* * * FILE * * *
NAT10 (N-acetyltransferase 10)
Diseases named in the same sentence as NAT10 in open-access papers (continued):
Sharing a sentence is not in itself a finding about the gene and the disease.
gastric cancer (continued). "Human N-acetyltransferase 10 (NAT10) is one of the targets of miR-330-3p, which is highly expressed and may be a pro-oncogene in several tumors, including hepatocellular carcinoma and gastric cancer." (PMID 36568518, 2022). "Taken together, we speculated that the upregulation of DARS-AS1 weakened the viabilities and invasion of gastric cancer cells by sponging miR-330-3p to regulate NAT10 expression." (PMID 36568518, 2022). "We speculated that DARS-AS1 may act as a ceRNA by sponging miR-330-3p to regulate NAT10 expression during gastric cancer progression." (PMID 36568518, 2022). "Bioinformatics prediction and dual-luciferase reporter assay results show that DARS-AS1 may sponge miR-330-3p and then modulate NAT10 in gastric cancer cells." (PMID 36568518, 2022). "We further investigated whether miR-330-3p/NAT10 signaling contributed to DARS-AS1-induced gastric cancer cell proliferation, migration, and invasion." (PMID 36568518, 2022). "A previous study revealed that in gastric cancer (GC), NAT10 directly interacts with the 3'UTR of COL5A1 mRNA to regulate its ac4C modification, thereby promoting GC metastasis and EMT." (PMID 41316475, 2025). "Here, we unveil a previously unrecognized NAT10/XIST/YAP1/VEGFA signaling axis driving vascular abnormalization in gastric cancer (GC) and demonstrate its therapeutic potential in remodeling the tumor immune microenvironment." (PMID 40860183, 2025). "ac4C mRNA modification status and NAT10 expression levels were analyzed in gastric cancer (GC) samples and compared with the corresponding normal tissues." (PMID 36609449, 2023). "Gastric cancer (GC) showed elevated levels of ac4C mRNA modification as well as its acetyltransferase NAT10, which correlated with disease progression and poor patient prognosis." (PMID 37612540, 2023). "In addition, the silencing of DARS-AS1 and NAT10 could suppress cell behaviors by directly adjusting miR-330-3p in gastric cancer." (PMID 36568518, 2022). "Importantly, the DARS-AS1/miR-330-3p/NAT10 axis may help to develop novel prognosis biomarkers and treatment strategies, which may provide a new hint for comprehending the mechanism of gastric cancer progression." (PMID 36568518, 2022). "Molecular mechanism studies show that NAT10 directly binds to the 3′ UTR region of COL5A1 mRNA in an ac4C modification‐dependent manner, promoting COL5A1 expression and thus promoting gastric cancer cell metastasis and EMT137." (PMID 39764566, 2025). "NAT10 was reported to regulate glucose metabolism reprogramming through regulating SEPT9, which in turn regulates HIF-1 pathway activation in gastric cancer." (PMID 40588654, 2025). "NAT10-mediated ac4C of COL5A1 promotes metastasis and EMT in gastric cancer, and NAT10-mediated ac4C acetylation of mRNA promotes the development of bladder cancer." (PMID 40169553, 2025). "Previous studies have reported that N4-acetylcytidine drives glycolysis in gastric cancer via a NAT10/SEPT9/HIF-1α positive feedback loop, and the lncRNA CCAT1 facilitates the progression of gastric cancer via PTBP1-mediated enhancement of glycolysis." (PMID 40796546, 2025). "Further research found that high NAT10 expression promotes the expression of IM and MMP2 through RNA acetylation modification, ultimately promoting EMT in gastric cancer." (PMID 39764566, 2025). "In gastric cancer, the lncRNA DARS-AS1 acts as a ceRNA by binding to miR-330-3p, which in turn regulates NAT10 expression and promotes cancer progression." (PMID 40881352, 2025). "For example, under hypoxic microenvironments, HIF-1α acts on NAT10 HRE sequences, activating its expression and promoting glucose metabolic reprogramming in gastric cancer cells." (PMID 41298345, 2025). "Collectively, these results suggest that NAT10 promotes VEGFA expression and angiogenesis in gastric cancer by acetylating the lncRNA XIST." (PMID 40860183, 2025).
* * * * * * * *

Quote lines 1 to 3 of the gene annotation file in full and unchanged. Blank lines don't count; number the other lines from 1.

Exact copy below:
NAT10 (N-acetyltransferase 10)
Diseases named in the same sentence as NAT10 in open-access papers (continued):
Sharing a sentence is not in itself a finding about the gene and the disease.